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Geoff Calkins

Geoff Calkins has been chronicling Memphis and Memphis sports for more than two decades. He is host of "The Geoff Calkins Show" from 9-11 a.m. M-F on 92.9 FM. Calkins has been named the best sports columnist in the country five times by the Associated Press sports editors, but still figures his best columns are about the people who make Memphis what it is.

Calkins: Memphis headed to fifth straight bowl game (unlike some schools you know)

By Updated: November 10, 2018 5:07 PM CT

You know what school hasn’t been to five straight bowl games?

Tennessee.

You know what other school hasn’t been to five straight bowl games?

Ole Miss.

You know what other school hasn’t been to five straight bowl games?

Arkansas.

You know what other schools haven’t been to five straight bowl games?

Central Florida, South Florida and Cincinnati. 

You know what school is now headed to its fifth straight bowl game?

The University of Memphis.

"It's cool, man," said linebacker Jackson Dillon. "It's a big-time deal."

Memphis clinched its fifth straight bowl appearance by smashing Tulsa at the Liberty Bowl Saturday, 47-21. And if that accomplishment occasions more of a civic shrug than a civic dance party, that only underscores the remarkable transformation of Memphis football during the past decade.

Or need I take you back to November, 2009, when Tommy West used his just-got-fired press conference to advocate putting more resources into Memphis football or getting rid of it?

Or to October, 2010, when Memphis lost its conference opener to this same Tulsa team at the Liberty Bowl, 48-7?

Or to September, 2011, when Memphis was utterly humiliated by Hugh Freeze and Arkansas State, 47-3?

So it always strikes me as hilarious when people disparage Memphis by pointing out it has beaten a bunch of bad teams. Not so long ago, Memphis was one of those bad teams.

Now Memphis is the team that rolls over bad teams, which is exactly what happened Saturday, as the Tigers offered up their most complete, dominant effort of the season. 

Memphis led 17-0 at the quarter and 27-0 at the half. Darrell Henderson burst for two more touchdowns and 166 more yards to join DeAngelo Williams as the only Memphis backs to have run for 3,000 yards in a career. The Tigers had 499 total yards of offense compared to just 252 for Tulsa. It was another rollicking blowout in a five-year stretch that has had so many of them that we take them for granted now.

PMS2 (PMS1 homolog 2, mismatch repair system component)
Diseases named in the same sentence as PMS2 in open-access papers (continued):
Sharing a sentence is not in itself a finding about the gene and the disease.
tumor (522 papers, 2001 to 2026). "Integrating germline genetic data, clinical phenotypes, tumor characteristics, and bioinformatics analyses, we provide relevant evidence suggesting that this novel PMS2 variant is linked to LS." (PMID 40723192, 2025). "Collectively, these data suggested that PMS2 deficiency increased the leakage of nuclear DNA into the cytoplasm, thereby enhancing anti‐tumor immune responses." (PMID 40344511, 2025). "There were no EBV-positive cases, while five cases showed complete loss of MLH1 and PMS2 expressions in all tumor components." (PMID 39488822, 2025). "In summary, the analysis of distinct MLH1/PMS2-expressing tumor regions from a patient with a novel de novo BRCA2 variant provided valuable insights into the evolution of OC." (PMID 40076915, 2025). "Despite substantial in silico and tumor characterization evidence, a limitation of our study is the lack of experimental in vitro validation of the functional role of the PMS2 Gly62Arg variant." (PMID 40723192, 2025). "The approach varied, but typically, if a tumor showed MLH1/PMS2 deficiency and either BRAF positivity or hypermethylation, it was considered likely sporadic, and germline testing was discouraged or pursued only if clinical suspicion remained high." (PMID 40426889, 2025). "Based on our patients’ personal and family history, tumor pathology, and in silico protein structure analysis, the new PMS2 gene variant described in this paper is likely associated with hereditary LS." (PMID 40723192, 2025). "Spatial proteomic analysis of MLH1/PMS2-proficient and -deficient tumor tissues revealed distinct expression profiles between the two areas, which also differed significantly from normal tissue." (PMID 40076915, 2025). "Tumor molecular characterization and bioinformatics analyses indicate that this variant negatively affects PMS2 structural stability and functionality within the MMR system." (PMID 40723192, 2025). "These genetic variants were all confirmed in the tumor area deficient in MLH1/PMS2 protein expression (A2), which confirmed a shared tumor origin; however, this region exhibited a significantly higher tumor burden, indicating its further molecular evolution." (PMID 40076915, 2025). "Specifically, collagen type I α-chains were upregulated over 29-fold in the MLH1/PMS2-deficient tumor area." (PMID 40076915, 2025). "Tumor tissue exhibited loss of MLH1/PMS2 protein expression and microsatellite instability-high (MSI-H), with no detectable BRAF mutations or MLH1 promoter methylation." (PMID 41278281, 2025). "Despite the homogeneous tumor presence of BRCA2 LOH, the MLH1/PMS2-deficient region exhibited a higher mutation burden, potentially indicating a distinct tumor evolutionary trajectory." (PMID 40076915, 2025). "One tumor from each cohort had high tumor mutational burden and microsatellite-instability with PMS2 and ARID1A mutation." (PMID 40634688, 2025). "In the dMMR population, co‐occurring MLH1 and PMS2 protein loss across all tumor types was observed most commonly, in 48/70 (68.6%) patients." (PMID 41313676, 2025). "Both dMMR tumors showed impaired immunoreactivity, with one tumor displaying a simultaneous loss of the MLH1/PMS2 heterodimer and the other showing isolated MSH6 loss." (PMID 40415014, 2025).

So, yes, I understand that this has not been the pristine season it was predicted to be, and that Memphis has lost some games it should not have lost. But the level of resulting discontent in the community struck me as misplaced, ungrateful and — given the renewed enthusiasm for Memphis basketball — potentially dangerous.

I’m as giddy about the return of Penny Hardaway as head coach of the basketball team as anyone. It’s exactly what the program and the university needs. But do you remember what happened the last time Memphis basketball went on a serious run?

The football program was ignored. John Calipari got whatever he wanted for basketball. West was left begging for scraps. 

Let us hope that history doesn’t repeat itself, that Memphis fans and administrators figure out a way to capitalize on the new momentum in the basketball program while continuing to support the sustained excellence of the football program under head coach Mike Norvell.

Memphis basketball is one of the city’s great, beloved institutions. But Memphis football may still be more important to the future of the school.

Just this week, the SEC retained CAA to negotiate a new contract when its deal with CBS expires after 2023. The disparity between Power 5 and non-Power 5 schools will continue to grow. Football will continue to drive realignment decisions and television contract negotiations. Now is not the time to forget that central fact.

Besides, Memphis football has become something many people thought it would never be— a whole lot of fun. Memphis football is Pop Williams unleashing a preposterous spin move and running a punt back 72 yards for a touchdown. Memphis football is Williams being met in end zone by what Norvell called "a tidal wave" of celebrating teammates. Memphis football is Norvell admitting he'd have been more upset about the ensuing penalty for excessive celebration except he was on the 15-yard-line, celebrating himself.

And, yes, Memphis football is now headed to a fifth straight bowl game.

Unlike some other schools you know.

 



<strong>Geoff Calkins</strong>

Geoff Calkins

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